Public Relations Tactics

PR Blotter: April 2017

April 3, 2017


In a March piece for Fast Company, Monster blogger Daniel Bortz writes that submitting two-to-three page résumés may seriously hinder your chances at a job. For presenting the best and tightest résumé, he recommends avoiding pronouns (like I, me or we) and relying on acronyms, such as R&D for research and development, to save room on the page. He also says to eliminate soft skills and unnecessary section headers. “The summary—a three-to-four-sentence pitch where you highlight what makes you uniquely qualified for the job — should appear at the top of your résumé, but you don’t need to label it ‘summary,’” he says.


Cision’s “2017 State of the Media Report,” which includes responses from 1,550 reporters, editors, influencers and producers, found that 91 percent of journalists believe that the media is somewhat or much less trusted than they were three years ago. Yet, commitment to accuracy is still the top priority. Ninety-two percent of respondents say that being right is more important than being first — up 4 percent from 2016 — and 60 percent of journalists believe the public values facts over feelings.

Other key findings from the report include a growing distrust in social media — only 44 percent of journalists feel it’s a reliable source of information, which is down 7 percent from 2016 — and that most journalists (92 percent) prefer receiving PR pitches via email.


What were some of the trending topics at this year’s SXSW conference in Austin, Texas? Jennifer Trou, a senior account supervisor for Edelman, listed building trust in a post on the agency blog. “Among the marketing panels and topics, many were trying to make sense of how to rebuild or refocus in a climate where trust is increasingly scarce and for many, the answer is to be authentic,” she wrote. “Don’t stray from your core beliefs… and you will build trust among your audience.”


For most brands, philanthropy is an expectation. However, a new survey from marketing firm Toluna published in Adweek shows that today’s young consumers expect brands to go above and beyond when it comes to supporting different causes. Of the 1,000 adults sampled, 64.5 percent say they, at least sometimes, seek out brands that donate to certain organizations. This trend especially speaks to the habits of millennials — 49 percent say they are more inclined to buy from brands that align with causes they care about, compared with 34 percent of Gen Xers and 13 percent of boomers.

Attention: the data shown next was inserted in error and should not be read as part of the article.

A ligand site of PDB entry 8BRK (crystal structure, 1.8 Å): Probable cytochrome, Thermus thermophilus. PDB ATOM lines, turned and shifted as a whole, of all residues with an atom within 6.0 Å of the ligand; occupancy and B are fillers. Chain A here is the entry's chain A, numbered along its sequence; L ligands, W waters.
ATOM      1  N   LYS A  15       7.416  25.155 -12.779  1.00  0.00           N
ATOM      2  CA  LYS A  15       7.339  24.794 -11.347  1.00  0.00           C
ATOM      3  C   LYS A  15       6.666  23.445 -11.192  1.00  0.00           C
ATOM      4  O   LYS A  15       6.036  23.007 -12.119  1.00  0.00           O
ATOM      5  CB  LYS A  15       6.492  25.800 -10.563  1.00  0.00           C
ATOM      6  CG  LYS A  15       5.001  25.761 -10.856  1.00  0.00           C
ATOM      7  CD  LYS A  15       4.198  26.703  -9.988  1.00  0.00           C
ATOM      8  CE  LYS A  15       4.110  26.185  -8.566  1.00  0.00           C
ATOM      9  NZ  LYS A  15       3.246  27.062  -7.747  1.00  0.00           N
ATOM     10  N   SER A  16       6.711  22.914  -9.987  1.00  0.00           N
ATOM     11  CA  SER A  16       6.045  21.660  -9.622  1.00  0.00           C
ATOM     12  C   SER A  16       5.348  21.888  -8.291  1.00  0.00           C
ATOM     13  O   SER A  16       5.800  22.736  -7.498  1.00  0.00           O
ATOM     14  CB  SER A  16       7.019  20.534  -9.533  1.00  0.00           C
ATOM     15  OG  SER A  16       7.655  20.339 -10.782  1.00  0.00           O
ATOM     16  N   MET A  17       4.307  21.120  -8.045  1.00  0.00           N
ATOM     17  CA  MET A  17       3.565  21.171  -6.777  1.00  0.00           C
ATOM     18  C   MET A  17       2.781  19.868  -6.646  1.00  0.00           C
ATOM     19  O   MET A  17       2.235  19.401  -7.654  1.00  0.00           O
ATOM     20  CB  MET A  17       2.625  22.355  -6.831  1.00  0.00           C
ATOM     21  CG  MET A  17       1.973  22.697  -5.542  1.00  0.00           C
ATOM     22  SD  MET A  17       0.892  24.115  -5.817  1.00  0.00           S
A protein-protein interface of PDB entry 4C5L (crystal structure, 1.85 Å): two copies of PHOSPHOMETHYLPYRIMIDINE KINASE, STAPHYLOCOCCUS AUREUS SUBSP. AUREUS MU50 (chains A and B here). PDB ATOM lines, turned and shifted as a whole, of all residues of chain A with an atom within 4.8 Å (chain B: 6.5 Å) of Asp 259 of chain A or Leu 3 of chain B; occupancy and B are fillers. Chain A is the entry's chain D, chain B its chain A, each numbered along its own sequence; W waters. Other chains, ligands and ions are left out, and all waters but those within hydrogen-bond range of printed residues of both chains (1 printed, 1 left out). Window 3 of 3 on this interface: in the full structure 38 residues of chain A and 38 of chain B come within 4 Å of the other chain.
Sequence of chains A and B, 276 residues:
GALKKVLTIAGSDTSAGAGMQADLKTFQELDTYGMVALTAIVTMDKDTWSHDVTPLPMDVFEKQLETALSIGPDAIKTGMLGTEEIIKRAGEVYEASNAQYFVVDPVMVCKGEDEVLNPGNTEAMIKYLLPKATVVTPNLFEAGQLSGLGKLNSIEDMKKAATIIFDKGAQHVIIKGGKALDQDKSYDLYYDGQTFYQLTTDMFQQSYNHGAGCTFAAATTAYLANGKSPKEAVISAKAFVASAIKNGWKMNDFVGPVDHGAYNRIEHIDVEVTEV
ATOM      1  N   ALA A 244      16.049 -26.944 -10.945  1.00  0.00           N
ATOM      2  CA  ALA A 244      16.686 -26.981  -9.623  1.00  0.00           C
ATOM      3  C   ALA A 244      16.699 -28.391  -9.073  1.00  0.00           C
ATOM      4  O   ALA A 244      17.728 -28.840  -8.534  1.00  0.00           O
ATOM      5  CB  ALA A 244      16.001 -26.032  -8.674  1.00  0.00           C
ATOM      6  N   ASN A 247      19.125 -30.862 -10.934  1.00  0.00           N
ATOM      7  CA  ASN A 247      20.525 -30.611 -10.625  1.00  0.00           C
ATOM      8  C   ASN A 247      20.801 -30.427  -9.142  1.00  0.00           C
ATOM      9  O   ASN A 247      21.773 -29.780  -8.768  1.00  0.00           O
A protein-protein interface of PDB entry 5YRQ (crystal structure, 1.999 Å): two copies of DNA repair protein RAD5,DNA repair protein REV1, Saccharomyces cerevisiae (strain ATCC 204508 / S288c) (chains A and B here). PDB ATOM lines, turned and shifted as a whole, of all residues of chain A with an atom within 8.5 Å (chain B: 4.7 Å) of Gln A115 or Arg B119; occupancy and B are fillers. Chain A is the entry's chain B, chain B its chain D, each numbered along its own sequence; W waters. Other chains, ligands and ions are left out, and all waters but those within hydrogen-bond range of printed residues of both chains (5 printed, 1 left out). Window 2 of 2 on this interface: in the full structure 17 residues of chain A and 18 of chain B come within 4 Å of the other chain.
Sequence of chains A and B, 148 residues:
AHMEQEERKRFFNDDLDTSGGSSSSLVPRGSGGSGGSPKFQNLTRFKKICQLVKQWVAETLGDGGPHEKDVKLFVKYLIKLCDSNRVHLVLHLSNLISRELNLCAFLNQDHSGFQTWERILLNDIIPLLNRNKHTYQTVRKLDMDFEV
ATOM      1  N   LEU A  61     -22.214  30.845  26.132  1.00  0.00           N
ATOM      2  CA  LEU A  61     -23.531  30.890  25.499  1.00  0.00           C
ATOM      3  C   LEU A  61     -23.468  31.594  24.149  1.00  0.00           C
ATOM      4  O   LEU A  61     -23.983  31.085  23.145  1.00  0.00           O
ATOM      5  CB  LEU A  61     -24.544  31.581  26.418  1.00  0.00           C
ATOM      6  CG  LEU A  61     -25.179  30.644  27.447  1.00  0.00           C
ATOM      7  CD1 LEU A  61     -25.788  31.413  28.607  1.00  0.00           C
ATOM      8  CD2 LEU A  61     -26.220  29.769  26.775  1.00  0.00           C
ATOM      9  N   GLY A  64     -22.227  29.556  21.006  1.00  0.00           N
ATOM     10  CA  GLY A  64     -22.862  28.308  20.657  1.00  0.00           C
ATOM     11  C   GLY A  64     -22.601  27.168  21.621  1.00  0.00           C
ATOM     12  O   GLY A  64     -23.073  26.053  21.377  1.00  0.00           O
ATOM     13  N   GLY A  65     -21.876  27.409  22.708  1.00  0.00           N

Neuropsychologists at the Norwegian University of Science and Technology have published research that shows the brain processes information better when a person writes with a pen instead of a keyboard, Mashable reported on March 15. The researchers discovered that the motor skills required to use a pen cause the brain to be active in larger areas, meaning more nerve cells were communicating with each other and thus processing more information.


Oxford commas are commonly treated as optional grammatical flourishes. However, in a recent labor dispute involving truck drivers for a Maine dairy company, who argued they deserved overtime pay for completing certain tasks, the omission of a comma may bring $10 million consequences.

A law states that “the canning, processing, preserving, freezing, drying, marketing, storing, packing for shipment or distribution of (1) Agricultural produce, (2) Meat and fish products, and (3) Perishable foods” does not amount to overtime pay. But because there isn’t an Oxford comma between “packing for shipment” and “distribution,” an appeals court decided the law was too ambiguous.


According to a report by eMarketer, the firm’s latest forecast expects that the digital ad spend in the United States will grow 15.9 percent this year — the equivalent of $83 billion in revenue. 


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